1. Employer Reporting of COVID-positive Employee(s):  https://nmgov.force.com/rapidresponse/s/

 

  1. NM Free COVID testing locations:   https://cvprovider.nmhealth.org/directory.html

 

  1. Families First Coronavirus Response Act: Employee Paid Leave Rightshttps://www.dol.gov/agencies/whd/pandemic/ffcra-employee-paid-leave

 

  1. NM COVID containment policies:

 

What is the Difference Between Self-Isolation and Self-Quarantine?

 

  • Isolate if you are sick or test positive for COVID-19
  • Quarantine if you are at risk of having been exposed or have had close contact with someone with COVID-19

 

 

What does it Mean to Be in “Close Contact” with Someone with COVID-19 Who is in their “Infectious Period”?

Close contact” means spending 3 minutes or longer within 6 feet of someone who is confirmed to have COVID-19 when that person was in their infectious period. Wearing a mask or cloth-face covering does not affect the definition for close contact.1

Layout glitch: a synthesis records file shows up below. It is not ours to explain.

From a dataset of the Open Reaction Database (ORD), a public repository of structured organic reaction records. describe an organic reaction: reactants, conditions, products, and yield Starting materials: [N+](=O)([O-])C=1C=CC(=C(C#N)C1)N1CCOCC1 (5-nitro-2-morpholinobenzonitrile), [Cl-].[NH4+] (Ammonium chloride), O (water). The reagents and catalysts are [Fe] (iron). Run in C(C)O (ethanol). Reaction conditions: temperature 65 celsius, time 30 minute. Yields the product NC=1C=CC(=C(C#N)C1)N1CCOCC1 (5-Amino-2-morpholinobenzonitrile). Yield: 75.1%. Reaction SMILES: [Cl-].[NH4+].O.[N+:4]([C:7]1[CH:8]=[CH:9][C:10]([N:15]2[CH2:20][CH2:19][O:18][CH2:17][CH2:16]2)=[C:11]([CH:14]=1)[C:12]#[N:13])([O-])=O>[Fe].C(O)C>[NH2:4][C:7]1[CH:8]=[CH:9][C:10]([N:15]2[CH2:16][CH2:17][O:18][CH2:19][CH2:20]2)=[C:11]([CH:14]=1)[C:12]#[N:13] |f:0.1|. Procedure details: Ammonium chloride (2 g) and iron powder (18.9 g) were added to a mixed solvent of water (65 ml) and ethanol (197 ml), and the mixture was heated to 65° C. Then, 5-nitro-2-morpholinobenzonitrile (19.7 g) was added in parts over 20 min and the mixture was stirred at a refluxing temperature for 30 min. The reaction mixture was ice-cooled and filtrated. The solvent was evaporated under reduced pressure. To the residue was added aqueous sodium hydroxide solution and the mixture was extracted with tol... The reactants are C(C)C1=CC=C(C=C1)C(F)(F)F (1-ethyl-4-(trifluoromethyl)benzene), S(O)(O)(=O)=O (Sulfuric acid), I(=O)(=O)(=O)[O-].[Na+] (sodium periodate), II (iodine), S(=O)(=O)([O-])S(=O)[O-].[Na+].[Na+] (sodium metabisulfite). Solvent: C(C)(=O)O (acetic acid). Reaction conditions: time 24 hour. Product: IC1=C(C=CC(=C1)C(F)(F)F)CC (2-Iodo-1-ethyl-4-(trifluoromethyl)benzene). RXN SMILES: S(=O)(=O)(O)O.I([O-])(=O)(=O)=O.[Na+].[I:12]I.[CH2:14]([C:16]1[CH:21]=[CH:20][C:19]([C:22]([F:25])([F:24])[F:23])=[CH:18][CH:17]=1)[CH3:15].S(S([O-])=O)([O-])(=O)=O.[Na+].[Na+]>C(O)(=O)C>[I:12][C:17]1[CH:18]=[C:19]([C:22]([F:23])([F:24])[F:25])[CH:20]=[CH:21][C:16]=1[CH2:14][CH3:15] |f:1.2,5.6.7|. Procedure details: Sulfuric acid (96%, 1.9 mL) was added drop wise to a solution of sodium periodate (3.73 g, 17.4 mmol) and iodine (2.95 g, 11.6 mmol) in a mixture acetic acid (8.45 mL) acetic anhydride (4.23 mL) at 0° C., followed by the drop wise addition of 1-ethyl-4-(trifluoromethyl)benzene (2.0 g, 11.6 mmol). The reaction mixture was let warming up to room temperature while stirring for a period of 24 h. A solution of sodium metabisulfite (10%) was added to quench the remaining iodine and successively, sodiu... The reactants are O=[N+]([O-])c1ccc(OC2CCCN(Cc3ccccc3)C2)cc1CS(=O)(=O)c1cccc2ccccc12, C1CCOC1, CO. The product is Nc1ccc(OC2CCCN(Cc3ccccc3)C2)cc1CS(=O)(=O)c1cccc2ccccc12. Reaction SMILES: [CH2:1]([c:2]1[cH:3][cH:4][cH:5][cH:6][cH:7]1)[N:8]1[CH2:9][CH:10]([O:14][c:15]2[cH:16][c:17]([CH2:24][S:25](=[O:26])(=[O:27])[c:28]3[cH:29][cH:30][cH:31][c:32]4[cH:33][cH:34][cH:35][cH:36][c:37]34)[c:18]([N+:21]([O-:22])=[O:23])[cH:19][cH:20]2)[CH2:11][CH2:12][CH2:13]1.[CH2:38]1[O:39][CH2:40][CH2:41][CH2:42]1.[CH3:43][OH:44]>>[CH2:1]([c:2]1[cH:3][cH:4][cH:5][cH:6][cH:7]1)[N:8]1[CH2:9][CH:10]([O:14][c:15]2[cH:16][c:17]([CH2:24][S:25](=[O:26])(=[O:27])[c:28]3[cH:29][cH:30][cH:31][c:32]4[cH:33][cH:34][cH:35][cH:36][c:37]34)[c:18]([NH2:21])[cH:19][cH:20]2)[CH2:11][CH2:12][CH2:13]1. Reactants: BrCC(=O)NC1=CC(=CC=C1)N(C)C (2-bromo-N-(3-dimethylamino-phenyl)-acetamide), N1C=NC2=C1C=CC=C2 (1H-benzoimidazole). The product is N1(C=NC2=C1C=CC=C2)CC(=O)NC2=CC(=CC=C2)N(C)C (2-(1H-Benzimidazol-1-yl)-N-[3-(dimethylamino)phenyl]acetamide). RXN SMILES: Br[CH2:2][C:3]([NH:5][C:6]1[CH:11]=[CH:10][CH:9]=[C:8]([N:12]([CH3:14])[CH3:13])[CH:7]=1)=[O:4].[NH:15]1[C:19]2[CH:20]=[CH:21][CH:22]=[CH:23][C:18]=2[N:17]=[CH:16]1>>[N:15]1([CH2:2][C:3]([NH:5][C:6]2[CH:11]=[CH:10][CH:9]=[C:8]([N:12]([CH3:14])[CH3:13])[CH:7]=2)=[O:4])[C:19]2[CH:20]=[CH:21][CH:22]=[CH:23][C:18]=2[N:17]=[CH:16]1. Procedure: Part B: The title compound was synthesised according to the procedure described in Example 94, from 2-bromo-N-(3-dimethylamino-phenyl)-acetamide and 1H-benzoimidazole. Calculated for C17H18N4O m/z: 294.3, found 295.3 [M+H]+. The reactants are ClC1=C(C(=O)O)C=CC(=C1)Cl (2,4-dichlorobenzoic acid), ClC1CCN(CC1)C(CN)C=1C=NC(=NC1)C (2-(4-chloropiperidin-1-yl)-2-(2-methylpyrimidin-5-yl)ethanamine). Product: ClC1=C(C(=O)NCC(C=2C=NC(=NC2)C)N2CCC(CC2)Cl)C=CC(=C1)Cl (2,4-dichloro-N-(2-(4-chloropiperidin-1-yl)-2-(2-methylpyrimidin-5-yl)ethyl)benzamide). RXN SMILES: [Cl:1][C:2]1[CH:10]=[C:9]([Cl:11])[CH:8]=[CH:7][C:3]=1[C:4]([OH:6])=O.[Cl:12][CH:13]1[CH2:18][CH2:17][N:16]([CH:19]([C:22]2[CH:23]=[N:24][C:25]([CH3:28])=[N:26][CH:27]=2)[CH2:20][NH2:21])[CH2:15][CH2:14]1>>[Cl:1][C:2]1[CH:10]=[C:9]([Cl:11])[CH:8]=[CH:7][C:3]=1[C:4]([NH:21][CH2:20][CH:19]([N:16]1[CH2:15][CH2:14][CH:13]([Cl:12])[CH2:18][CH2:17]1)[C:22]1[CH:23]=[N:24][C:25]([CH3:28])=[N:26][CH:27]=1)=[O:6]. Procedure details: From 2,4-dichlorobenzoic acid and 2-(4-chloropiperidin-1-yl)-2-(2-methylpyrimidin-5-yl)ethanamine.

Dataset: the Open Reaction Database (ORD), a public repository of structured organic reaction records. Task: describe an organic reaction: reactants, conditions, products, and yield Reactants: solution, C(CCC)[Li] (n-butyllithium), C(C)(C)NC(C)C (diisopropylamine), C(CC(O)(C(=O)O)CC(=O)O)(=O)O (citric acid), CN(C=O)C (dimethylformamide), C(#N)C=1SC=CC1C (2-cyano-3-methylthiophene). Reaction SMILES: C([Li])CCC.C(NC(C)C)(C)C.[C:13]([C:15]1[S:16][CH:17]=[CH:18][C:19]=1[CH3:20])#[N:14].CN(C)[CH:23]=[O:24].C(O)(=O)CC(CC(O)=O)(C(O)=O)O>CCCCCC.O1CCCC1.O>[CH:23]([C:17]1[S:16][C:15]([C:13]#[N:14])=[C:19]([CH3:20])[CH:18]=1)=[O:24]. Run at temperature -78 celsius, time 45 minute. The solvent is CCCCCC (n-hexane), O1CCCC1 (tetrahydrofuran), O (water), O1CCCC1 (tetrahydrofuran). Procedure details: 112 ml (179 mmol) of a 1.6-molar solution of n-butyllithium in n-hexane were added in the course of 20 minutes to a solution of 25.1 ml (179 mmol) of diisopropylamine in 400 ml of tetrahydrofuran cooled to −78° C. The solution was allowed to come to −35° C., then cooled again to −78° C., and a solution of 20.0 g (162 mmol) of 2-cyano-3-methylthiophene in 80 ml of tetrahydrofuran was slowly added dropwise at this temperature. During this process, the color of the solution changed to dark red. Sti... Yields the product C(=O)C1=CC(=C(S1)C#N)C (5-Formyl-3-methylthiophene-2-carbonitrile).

An “infectious period” of a disease is the time during which an infected person is contagious and most likely to spread disease to others.

 For people with symptoms, the infectious period begins 2 days before the person experiences symptoms and extends 10 days after the onset of symptoms, provided that there has been no fever for at least 24 hours without using fever-reducing medicines, and symptoms have resolved or improved. For people with “severe” COVID-19 illness – those who have been hospitalized in an intensive care unit with or without mechanical ventilation – or people with severe immunosuppression2, the infectious period extends 20 days after the onset of symptoms.

 

• For people who never have symptoms, the infectious period begins 2 days before their test specimen was collected and extends 10 days after the specimen collection date.

 

When Should Close Contacts Be Tested?

Close contacts without symptoms are encouraged to get tested for COVID-19. In this case, testing should be performed no sooner than 3 days and ideally 7-10 days after the last date of exposure to someone who tested positive.